With Baron Rodolphe Hottinguer (1902-1985), the bank truly entered the 20th century to embrace a modern approach to banking. He led the financial dynasty through rapidly changing times, managing to preserve the tradition of private banking and the qualities of a family-oriented, human size institution in an era of enticing opportunities offered by the inexorable trend towards globalization. In 1945, Hottinguer & Cie. in Paris joined in creating the Drouot insurance company, which would be one of AXA' roots.

During his long life, Rodolphe Hottinguer pursued the family tradition of being actively involved in the economic development of France and Europe. He would occupy such important posts as Vice-Chairman of the Paris Chamber of Commerce and Industry, Chairman of the International Chamber of Commerce, Chairman of the European Banking Federation and, for more than 35 years, Chairman of the French Banking Association now called Fédération Bancaire Française.[1] Rodolphe Hottinguer died in 1985 leaving his son, Henri, a banking legacy in solid shape and sound condition. The Banque Hottinguer in Paris was sold to the Credit Suisse in 1997.

In 1968, Baron Henri Hottinguer (1934-2015), Rodolphe's son, returned to Zurich and founded Hottinger & Cie, Zurich, and with the help of his sons, Rodolphe and Frederic, they started the Swiss and the international development of the Hottinger Banking Group. They founded Hottinger Capital Corp in New-York, opened a Geneva branch in 1987, and managed Hottinger Capital SA in Geneva as of 1998. A year later, they initiated a proactive international policy, based on a system of strategic partnerships, or “affiliated companies,” to expand the bank’s reach without unduly expanding its size.[6] The Group Bank Hottinger is now active in Basel, Brig, Geneva, New-York, Sion, Zurich. Since its inception in 1968, 9 members of the Hottinguer Family where partners of the Bank in Switzerland: Baron Rodolphe Hottinguer, Pierre Hottinguer, Baron Henri Hottinguer, Jean Philippe Hottinger, Paul Hottinger, Francois Hottinger, Emmanuel Hottinger, Baron Rodolphe Hottinger and Frederic Hottinger.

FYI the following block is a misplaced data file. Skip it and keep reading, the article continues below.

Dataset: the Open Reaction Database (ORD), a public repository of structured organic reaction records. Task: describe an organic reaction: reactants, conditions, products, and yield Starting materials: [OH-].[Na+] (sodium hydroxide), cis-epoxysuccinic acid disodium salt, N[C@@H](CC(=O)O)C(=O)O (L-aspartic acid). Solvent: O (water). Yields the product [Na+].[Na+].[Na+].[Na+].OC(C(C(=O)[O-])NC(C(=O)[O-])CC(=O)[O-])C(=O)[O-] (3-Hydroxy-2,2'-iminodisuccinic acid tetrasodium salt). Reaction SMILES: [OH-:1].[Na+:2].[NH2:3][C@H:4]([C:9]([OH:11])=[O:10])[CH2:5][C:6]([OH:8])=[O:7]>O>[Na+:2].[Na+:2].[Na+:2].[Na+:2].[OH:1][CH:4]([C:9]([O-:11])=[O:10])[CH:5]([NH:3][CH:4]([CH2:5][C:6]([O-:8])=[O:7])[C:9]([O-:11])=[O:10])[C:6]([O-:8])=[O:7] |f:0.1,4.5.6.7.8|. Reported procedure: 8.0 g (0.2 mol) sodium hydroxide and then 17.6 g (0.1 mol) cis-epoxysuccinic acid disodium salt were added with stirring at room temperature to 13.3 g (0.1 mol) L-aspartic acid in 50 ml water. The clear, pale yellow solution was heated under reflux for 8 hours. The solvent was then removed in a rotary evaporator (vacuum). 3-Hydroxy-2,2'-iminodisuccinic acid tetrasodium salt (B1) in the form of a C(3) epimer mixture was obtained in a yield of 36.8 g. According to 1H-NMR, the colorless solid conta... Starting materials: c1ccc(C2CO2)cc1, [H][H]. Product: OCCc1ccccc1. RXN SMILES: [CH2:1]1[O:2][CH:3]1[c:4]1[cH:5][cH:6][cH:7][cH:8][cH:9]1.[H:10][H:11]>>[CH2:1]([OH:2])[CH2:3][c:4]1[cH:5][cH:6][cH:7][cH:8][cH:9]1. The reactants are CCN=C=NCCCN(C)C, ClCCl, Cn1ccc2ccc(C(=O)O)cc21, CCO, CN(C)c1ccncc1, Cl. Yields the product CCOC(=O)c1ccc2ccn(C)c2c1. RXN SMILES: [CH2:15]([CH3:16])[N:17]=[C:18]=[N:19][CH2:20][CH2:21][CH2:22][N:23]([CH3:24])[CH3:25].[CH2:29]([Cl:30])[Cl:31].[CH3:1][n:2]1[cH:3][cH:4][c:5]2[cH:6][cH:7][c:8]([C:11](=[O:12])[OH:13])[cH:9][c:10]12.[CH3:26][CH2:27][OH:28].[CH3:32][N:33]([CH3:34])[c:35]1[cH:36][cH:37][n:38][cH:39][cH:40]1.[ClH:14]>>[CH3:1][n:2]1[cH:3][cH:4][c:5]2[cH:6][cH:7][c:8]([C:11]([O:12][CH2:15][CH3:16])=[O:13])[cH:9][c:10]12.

In 2007, as Paul Hottinguer retired, two first cousins of the Hottinguer family became partners of the Bank: Paul de Pourtales became Managing Partner, and Jonathan Bowdler-Raynar as Limited Partner. In December 2009 Baron Rodolphe Hottinger left the Hottinger Group and created La Financière Rodolphe Hottinger SA. In May 2010, to prepare the future challenges of the new financial environment, the bank became Hottinger & Cie SA with the arrival of new partners. On Oct 26th 2015 the Swiss Financial Market Supervisory Authority (FINMA) has initiated bankruptcy proceedings against Hottinger & Cie private bank for failing to meet the minimum capital requirement under regulatory law.

The family-office style of business is a tradition, to which the family is particularly beholden. As Rodolphe Hottinger once explained: “We are not a private bank but a house of private bankers. The distinction is important. (...) We take care of our clients as family doctors used to do. We’ve known some families for generations.”[6] Nevertheless on October 26th 2015, the FINMA declared the bankruptcy of the 230 year-old private bank.


  1. 1 2 3 4 5 6 7 8 9 10 11 12 13 14 15 16 17 18 Gérard, Max (1968). Messieurs Hottinguer Banquiers à Paris, Vol. I&II. Draeger Frères. p. 642.
  2. Op. cit., p. 103.
  3. Op. cit., p. 110.
  4. The World of Private Banking (Studies in Banking and Financial History) by Philip Cottrell and Youssef Cassis, with Monika Pohle Fraser and Iain L. Fraser. Ed. Ashgate (ex-Scolar), October 2009. P. 244.
  5. France
  6. 1 2 "Une stratégie internationale volontariste" by Eric Grant in Banque et Finance no 93, sept/oct 2008.